Obama DHS official resigns

Former President Barack Obama’s “Countering Violent Extremism” policy at the Department of Homeland Security (DHS) was without a doubt an abject failure, as officials attempted to fight terrorism by offering federal money and legal autonomy to Islamic political groups in the futile hope of getting them to redirect Islamic immigrants and youths away from militancy, terrorism and jihad.

The head of the now-defunct program stayed on with the agency when President Trump took office, but just before the department’s former secretary, Gen. John Kelly, was tapped to take on the new role of White House chief of staff, Obama-holdover George Selim finally resigned.

Selim’s resignation highlighted Kelly’s decision to replace Obama’s failed policy with more direct government involvement in Islamic communities. And it looks like Kelly’s new position would enable him to make his anti-jihad strategy a government-wide policy, which is highly needed.

In a statement by acting Secretary of Homeland Security Elaine Duke, she wrote, “On Friday [July 28], Secretary Kelly accepted the resignation of George Selim, a dedicated career professional who served at DHS under three presidents, beginning with President Bush in 2005.”

Saying that the man will be missed at the DHS, Duke noted that the Office for Community Partnerships will continue its terrorism prevention work under the leadership of acting director David Gersten.

In 2015, Selim was appointed the director of the Office for Community Partnerships at the Department of Homeland Security. In an interview with NPR, he revealed that Muslim communities were not identifying emerging jihadis, and the CVE strategy was to go and make nice with their leaders.

That strategy tanked after Islamic political activists continuously raised their demands, which included keeping the FBI out of Muslim neighborhoods, in negotiations with Obama administration deputies.

Another problem stemmed from the fact that no one, Selim and Obama included, wanted to admit that Islam is the problem. In 2016, Selim told a House committee that “to be successful in our homeland security efforts, we have to underscore and reinforce the fact that ISIL does not represent Islam and cannot justify its barbaric terrorism with twisted interpretations of one of the world’s most prominent religions.”

The failure of Obama’s CVE strategy was painfully apparent after the December 2015 jihad massacre in San Bernardino and the June 2016 jihad mass-murder at Pulse nightclub in Orlando, Florida. Both of those terrorists were part of their local Islamic communities which did not alert Americans to the growing threat. The same inaction was illustrated by the September 2016 jihad pressure-cooker bomb attacks in New Jersey.

As head of DHS, Kelly discarded Obama’s CVE plan and had taken DHS funding away from those Islamic groups which wanted to prevent FBI anti-jihad investigations in their Islamic communities.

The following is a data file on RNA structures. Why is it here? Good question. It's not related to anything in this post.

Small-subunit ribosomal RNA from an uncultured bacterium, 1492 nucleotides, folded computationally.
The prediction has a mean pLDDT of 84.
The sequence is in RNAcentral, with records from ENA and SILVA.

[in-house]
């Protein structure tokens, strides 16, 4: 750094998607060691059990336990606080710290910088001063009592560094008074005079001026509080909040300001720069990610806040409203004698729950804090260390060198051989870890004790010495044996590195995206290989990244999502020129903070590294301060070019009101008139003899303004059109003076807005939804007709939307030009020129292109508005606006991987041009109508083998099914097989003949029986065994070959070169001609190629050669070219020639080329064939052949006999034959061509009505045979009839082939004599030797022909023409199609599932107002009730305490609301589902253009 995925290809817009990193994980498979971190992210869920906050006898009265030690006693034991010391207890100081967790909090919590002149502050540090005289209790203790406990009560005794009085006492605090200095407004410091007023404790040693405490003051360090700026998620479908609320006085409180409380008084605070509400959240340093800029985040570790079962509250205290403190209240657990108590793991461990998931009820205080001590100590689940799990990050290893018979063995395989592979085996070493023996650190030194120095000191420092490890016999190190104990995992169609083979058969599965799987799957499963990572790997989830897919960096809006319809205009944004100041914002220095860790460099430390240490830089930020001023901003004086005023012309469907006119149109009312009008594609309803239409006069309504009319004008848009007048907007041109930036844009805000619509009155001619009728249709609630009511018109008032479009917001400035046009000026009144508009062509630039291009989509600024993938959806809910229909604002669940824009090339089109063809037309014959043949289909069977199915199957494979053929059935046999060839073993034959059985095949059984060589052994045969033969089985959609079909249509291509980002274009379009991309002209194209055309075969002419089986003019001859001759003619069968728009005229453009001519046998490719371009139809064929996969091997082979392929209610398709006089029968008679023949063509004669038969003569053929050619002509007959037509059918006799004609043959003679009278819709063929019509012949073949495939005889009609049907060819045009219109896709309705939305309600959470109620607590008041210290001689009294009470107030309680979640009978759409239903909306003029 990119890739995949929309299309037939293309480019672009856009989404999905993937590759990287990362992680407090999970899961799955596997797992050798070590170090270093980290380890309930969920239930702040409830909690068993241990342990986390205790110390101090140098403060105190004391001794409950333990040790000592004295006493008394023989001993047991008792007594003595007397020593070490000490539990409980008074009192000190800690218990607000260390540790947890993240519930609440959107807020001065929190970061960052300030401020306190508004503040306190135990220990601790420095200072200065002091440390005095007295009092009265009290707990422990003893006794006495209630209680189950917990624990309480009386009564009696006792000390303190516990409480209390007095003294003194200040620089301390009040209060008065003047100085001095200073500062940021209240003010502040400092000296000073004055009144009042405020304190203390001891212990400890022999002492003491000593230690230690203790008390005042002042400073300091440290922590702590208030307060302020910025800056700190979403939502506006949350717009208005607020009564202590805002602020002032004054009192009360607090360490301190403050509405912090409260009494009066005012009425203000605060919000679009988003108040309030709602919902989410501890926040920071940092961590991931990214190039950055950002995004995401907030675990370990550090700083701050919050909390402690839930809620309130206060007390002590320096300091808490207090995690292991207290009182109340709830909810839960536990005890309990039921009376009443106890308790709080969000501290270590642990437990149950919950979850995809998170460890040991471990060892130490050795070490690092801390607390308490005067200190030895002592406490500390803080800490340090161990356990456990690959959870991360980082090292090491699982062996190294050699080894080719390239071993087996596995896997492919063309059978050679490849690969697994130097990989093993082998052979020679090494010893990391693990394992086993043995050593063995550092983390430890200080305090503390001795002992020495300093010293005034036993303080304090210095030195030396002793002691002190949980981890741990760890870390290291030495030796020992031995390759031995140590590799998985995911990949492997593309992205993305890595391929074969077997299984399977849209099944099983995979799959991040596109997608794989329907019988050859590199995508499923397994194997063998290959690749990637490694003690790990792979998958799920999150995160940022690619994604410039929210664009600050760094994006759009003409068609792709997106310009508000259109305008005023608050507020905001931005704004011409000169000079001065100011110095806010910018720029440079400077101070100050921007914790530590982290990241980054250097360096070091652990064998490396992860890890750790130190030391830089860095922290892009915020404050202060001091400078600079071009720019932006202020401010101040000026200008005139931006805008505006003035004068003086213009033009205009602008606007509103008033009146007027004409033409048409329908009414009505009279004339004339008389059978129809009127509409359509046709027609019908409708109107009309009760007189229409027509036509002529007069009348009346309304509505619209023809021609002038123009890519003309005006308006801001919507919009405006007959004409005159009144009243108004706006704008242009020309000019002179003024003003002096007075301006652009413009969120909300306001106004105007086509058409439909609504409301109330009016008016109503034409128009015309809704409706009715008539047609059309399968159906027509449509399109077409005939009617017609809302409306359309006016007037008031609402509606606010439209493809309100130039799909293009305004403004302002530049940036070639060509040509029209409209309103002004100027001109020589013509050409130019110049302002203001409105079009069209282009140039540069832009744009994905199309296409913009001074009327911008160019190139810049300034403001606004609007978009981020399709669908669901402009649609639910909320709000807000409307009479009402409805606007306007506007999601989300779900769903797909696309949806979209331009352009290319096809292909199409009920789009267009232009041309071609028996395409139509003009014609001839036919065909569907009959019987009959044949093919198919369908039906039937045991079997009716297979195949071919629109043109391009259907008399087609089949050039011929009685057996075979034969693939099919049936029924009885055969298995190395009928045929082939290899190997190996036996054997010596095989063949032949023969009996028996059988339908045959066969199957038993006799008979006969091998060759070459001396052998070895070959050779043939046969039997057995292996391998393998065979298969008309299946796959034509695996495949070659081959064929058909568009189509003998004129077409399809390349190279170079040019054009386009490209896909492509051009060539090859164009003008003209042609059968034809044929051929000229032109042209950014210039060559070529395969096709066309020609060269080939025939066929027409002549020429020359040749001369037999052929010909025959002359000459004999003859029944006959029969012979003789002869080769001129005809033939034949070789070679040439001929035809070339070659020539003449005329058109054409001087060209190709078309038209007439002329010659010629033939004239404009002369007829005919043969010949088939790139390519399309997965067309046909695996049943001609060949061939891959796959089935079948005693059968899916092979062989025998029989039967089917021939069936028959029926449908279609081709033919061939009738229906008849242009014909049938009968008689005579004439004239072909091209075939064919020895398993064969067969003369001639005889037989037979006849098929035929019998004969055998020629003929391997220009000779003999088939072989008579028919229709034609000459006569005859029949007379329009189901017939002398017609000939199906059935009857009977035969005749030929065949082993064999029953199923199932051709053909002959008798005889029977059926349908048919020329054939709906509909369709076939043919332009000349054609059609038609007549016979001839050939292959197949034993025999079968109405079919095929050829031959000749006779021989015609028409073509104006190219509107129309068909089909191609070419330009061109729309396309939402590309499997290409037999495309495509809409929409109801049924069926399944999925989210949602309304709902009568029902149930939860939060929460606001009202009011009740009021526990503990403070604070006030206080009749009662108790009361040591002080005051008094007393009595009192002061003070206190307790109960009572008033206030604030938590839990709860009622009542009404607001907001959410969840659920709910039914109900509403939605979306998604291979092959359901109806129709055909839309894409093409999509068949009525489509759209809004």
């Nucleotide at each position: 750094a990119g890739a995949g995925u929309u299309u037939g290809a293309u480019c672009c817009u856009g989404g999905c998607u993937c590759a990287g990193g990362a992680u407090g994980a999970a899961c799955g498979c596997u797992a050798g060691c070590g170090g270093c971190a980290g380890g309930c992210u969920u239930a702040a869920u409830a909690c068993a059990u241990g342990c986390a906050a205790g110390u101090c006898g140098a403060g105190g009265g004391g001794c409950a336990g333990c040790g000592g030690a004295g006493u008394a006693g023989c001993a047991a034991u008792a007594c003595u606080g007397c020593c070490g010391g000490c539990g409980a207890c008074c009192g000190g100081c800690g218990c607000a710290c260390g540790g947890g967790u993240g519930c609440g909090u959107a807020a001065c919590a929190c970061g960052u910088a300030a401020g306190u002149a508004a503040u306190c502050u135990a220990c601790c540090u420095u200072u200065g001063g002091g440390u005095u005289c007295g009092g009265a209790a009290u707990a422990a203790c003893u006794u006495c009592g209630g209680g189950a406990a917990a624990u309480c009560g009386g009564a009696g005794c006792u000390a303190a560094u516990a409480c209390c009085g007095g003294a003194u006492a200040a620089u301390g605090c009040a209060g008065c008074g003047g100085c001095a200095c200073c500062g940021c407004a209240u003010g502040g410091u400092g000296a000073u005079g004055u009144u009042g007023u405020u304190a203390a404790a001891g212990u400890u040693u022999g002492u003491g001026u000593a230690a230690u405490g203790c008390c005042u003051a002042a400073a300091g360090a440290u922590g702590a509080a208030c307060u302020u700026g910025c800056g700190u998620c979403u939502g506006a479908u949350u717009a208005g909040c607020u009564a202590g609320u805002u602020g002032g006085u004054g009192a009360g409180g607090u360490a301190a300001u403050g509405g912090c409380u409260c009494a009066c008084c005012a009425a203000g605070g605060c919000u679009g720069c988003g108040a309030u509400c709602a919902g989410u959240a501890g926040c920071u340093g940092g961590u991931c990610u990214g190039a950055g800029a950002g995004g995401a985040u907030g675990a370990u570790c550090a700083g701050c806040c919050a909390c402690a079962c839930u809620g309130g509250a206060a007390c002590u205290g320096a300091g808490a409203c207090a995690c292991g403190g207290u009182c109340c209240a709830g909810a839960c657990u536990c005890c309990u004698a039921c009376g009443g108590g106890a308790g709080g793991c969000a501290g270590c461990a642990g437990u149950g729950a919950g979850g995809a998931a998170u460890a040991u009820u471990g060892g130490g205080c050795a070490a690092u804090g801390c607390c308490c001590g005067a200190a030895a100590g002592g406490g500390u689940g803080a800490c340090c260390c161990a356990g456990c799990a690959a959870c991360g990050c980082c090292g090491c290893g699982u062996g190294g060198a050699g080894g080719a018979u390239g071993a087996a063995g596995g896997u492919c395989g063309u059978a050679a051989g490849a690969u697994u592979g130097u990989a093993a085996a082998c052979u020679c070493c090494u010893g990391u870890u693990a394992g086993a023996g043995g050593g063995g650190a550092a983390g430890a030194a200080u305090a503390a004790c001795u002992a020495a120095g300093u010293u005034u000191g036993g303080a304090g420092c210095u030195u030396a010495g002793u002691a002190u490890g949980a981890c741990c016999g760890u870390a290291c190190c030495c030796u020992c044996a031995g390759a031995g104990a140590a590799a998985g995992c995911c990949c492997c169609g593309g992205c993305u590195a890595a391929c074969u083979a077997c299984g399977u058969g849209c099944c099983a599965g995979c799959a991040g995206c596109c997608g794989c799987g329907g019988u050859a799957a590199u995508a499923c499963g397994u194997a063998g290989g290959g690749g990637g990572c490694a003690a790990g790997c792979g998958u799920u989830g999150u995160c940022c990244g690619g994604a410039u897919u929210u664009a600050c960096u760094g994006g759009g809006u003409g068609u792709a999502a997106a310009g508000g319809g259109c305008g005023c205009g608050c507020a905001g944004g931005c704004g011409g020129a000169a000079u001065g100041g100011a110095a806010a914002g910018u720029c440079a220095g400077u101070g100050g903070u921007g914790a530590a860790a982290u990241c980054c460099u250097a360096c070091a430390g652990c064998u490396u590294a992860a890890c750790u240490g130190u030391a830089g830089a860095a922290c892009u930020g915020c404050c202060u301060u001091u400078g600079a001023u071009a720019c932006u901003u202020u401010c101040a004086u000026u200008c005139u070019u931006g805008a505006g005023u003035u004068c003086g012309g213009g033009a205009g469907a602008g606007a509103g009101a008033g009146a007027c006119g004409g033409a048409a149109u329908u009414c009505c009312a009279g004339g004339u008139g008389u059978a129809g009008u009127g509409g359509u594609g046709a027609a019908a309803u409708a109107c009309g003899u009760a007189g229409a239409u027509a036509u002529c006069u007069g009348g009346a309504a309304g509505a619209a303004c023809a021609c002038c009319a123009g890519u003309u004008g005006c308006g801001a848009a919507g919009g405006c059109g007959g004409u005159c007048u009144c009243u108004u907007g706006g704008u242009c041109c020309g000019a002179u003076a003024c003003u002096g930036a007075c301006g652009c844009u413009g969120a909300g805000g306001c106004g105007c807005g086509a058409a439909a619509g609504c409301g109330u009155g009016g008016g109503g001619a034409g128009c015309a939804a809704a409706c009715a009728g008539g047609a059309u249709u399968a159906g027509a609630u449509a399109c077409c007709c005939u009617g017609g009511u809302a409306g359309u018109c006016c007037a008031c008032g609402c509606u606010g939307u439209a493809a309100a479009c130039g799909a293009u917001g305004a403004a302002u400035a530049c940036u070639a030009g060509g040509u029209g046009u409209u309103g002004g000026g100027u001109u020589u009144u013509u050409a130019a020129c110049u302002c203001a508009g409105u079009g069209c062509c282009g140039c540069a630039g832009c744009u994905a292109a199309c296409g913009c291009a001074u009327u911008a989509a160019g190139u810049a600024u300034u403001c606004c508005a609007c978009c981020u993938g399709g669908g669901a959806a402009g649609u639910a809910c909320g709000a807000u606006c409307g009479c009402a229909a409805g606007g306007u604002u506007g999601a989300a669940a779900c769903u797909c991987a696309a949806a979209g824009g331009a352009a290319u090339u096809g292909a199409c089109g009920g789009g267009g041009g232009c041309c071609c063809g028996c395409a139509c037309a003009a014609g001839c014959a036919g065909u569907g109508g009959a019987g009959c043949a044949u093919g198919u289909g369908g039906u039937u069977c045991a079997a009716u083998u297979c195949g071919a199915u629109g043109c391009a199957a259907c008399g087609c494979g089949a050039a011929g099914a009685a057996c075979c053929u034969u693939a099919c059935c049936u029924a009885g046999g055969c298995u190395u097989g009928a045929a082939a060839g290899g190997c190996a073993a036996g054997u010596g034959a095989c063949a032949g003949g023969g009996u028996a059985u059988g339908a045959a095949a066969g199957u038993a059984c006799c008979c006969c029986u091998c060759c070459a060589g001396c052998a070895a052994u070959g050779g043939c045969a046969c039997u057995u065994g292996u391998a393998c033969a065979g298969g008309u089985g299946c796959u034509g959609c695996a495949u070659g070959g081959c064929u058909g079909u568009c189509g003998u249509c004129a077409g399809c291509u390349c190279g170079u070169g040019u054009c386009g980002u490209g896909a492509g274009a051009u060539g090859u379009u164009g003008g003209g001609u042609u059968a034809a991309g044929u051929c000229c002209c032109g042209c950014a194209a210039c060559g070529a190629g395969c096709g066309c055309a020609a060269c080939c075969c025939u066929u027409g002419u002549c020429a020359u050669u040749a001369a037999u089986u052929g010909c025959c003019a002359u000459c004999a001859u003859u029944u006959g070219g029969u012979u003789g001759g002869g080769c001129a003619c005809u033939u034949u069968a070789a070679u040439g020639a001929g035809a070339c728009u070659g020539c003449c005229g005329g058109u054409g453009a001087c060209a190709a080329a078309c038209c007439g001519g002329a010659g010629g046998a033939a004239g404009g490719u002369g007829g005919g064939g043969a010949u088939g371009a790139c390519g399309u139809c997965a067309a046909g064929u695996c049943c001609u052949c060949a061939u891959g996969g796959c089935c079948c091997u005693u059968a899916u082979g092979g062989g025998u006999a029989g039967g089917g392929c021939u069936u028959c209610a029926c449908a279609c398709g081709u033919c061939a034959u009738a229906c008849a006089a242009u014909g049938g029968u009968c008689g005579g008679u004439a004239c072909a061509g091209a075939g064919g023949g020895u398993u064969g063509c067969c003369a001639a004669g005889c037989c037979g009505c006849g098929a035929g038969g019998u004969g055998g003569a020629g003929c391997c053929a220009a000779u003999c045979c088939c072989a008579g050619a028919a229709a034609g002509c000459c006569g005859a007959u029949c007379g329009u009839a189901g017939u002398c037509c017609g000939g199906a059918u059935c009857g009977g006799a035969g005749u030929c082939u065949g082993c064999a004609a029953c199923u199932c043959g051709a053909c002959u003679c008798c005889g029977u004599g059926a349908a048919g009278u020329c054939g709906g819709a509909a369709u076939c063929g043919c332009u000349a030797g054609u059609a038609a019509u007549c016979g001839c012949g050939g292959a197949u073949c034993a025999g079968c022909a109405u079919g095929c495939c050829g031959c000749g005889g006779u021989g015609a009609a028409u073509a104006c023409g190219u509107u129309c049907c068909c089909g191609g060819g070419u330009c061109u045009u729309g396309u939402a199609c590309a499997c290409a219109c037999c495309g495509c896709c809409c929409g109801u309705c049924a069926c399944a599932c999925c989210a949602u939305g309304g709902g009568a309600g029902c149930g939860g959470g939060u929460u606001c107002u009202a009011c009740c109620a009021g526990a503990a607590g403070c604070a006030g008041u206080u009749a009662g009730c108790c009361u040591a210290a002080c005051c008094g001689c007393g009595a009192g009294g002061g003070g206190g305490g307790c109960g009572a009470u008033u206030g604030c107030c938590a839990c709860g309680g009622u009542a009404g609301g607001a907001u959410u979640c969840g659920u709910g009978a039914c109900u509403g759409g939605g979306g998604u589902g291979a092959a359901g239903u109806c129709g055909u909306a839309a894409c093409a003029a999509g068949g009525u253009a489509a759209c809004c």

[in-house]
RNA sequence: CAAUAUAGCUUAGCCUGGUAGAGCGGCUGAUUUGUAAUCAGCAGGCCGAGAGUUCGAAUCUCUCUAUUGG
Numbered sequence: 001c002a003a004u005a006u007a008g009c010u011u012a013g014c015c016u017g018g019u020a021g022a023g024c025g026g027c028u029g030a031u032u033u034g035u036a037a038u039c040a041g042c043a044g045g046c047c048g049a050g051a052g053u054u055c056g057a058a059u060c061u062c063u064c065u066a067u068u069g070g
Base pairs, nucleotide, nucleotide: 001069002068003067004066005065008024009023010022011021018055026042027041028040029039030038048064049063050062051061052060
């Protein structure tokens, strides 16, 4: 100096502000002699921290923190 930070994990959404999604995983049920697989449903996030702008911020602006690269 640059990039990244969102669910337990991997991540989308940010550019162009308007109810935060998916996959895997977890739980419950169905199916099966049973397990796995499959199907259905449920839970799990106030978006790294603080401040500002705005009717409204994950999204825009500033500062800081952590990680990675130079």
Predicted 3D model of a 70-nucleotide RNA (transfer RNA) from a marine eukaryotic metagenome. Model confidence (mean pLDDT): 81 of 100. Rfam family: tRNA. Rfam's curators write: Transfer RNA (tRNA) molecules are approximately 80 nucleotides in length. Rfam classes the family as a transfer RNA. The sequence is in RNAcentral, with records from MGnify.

Now, that money goes to police groups that are directly assimilating Islamic communities into normal American civic society instead.

Many are pleased that Gen. Kelly is now being brought into the fold of the Trump team. Ken Duberstein, former-President Ronald Reagan’s chief of staff, believes President Trump’s decision to appoint John Kelly as White House chief of staff was just what the administration need.

“What John Kelly brings is stature, is age, is some wisdom, the military bearing. But, most importantly, he’s been in government before. Not just in at DHS, but at the Pentagon, even on Capitol Hill. That makes a big difference,” Duberstein said on CNBC’s “Squawk Box.” “I think in two years we will be talking about chief of staff John Kelly.”

On Friday, President Trump announced via Twitter that Reince Priebus was out as White House chief of staff. Homeland Security Secretary John Kelly, a retired four-star Marine general, was named as his successor.

“Reince is a good man. John Kelly will do a fantastic job. Gen. Kelly has been a star, done an incredible job thus far, respected by everybody,” Trump told reporters aboard Air Force One on Friday. “He’s a great, great American. Reince is a good man.”

Kelly was sworn in as the White House chief of staff on Monday morning.

Kelly will be effective at getting “the drama” out of the White House, said Duberstein, noting that he will help the administration to work “quietly, effectively and on target.”

Duberstein explained, “The role of chief of staff, in essence, is to be the reality therapist for the president, to tell him what he doesn’t want to hear but what he needs to know. That is important regardless of who the president is. But you also have to help him organize the White House staff so you can win on Capitol Hill.”

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